The opinion of the court was delivered by: Moskowitz, J.
Cobalt Partners, L.P. v GSC Capital Corp.
Published by New York State Law Reporting Bureau pursuant to Judiciary Law § 431.
This opinion is uncorrected and subject to revision before publication in the Official Reports.
SUPREME COURT, APPELLATE DIVISION First Judicial Department
David B. Saxe,J.P. James M. Catterson Karla Moskowitz Leland G. DeGrasse Sheila Abdus-Salaam, JJ.
Plaintiffs appeal from an order of the Supreme Court, New York County (Charles E. Ramos, J.), entered February 2, 2009, which granted the motion of defendants GSC Group, Inc. and GSCP (NJ), L.P. to dismiss the second amended complaint as against them. Seward & Kissel LLP, New York (M. William Munno and Walter A. Naeder of counsel), for appellants. Davis Polk & Wardwell LLP, New York (Robert F. Wise, Jr., Jonathan D. Martin and Sarah M. Egan of counsel), for respondents. MOSKOWITZ J.
On August 31, 2010, subsequent to oral argument, but while the case was sub judice, defendants filed for bankruptcy and therefore this case became subject to the automatic stay of litigation pursuant to section 362 of the Bankruptcy Code. On March 28, 2012, the parties notified this court that the United States Bankruptcy Court for the Southern District of New York had lifted the stay. Thus, we may now release our decision.
Because this is an appeal from the grant of a motion to dismiss and plaintiffs have alleged facts sufficient to meet the strict standard for piercing the corporate veil under New York law, we reverse so much of the order below as dismissed the cause of action for breach of written contract against GSC Group, Inc. (Group). We affirm in all other respects.
We derive the facts from the allegations in the second amended complaint and other documents in the record. Plaintiffs bring this action to rescind the private placement purchase of $4 million of restricted shares of defendant GSC Capital Corp. (the Fund), a real estate investment trust (REIT). Defendant GSCP (NJ), L.P. owns a minority of the Fund's stock and is its investment adviser. GSCP is an affiliate or subsidiary of defendant Group, that also has a minority investment in the Fund.
Around June 6, 2005, Wayne Cooperman on behalf of plaintiffs met with nonparties Fred Horton, Thomas Inglesby, Daniel Castro and Joe Wender at plaintiffs' office in New York City. At the time of the meeting, Group employed Horton, Inglesby and Castro. Wender was a member of Group's advisory board.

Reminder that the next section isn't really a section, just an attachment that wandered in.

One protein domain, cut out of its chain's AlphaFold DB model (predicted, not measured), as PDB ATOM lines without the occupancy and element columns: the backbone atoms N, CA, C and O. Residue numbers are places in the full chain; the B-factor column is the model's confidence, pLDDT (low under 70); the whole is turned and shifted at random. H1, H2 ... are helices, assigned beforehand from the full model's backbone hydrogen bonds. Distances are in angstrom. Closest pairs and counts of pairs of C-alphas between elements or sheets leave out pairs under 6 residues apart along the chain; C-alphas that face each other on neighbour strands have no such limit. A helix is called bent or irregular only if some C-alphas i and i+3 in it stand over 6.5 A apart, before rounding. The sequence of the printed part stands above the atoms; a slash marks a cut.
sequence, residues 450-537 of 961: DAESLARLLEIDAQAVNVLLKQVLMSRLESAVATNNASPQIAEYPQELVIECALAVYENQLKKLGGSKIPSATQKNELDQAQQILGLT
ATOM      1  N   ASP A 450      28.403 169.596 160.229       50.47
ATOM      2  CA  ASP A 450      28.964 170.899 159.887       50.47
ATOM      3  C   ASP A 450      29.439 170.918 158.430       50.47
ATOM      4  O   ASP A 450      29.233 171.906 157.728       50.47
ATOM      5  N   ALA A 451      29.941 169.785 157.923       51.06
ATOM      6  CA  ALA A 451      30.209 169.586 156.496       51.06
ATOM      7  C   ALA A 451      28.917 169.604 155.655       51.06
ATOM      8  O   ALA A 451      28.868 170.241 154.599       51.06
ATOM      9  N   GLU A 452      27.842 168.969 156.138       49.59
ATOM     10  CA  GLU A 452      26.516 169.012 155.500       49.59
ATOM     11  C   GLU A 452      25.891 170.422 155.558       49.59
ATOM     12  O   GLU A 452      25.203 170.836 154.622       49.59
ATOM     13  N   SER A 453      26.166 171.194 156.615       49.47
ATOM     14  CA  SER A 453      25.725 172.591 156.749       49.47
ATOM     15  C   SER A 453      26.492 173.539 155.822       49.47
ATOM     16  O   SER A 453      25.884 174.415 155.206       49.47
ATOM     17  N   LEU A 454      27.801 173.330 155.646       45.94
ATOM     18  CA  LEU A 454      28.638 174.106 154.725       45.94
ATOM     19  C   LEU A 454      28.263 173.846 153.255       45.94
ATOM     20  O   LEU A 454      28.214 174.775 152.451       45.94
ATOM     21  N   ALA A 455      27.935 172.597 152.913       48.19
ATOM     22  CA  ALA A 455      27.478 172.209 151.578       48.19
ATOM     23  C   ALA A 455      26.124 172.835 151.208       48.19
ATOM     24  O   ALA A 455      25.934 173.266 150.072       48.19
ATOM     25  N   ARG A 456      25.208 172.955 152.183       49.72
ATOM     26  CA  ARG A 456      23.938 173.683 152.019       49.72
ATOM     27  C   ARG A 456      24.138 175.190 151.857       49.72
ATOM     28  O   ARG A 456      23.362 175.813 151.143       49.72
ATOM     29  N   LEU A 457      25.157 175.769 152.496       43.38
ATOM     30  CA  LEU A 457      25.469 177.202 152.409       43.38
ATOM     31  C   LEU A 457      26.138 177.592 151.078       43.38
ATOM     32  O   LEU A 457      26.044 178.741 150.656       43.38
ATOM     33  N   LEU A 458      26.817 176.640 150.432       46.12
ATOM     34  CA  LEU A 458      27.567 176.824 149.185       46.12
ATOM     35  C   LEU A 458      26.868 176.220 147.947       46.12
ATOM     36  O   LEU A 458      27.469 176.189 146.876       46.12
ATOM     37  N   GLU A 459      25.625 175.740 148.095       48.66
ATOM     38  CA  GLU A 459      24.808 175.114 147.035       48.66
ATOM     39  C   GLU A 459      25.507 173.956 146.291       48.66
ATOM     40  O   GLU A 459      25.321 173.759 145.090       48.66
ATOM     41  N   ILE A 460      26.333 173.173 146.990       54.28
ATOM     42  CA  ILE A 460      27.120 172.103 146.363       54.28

At the meeting, Group's employees solicited Cooperman to purchase restricted shares of the Fund in a private placement. Horton, Inglesby, Castro and Wender allegedly represented that they would "cause a registration statement to be filed" for the Fund within six months of the private placement and would use commercially reasonable efforts to cause the registration statement to become effective. This representation was material because, once effective, registration would enable purchasers to sell their shares on a national securities exchange. Allegedly in reliance on this promise, plaintiffs agreed to purchase $4 million of the Fund's restricted shares.
In connection with the meeting, Cooperman received a copy of a preliminary offering memorandum dated May 31, 2005. In the preliminary offering memorandum, only the Fund agreed to file a registration statement within 181 days of the closing of the offering and to use commercially reasonable efforts to cause the registration statement to become effective.
Subsequently, Cooperman received an offering memorandum dated June 23, 2005. This second offering memorandum contained the same promise as the preliminary offering memorandum concerning the registration statement. Notably, the offering memorandum describes GSCP, GSC Partners (the predecessor to Group) and the Fund as closely related entities, and, at one point, describes "GSC Partners" as the " doing business as' name of several related entities, including GSCP." The offering memorandum also states that initially the Fund would have no employees, but ...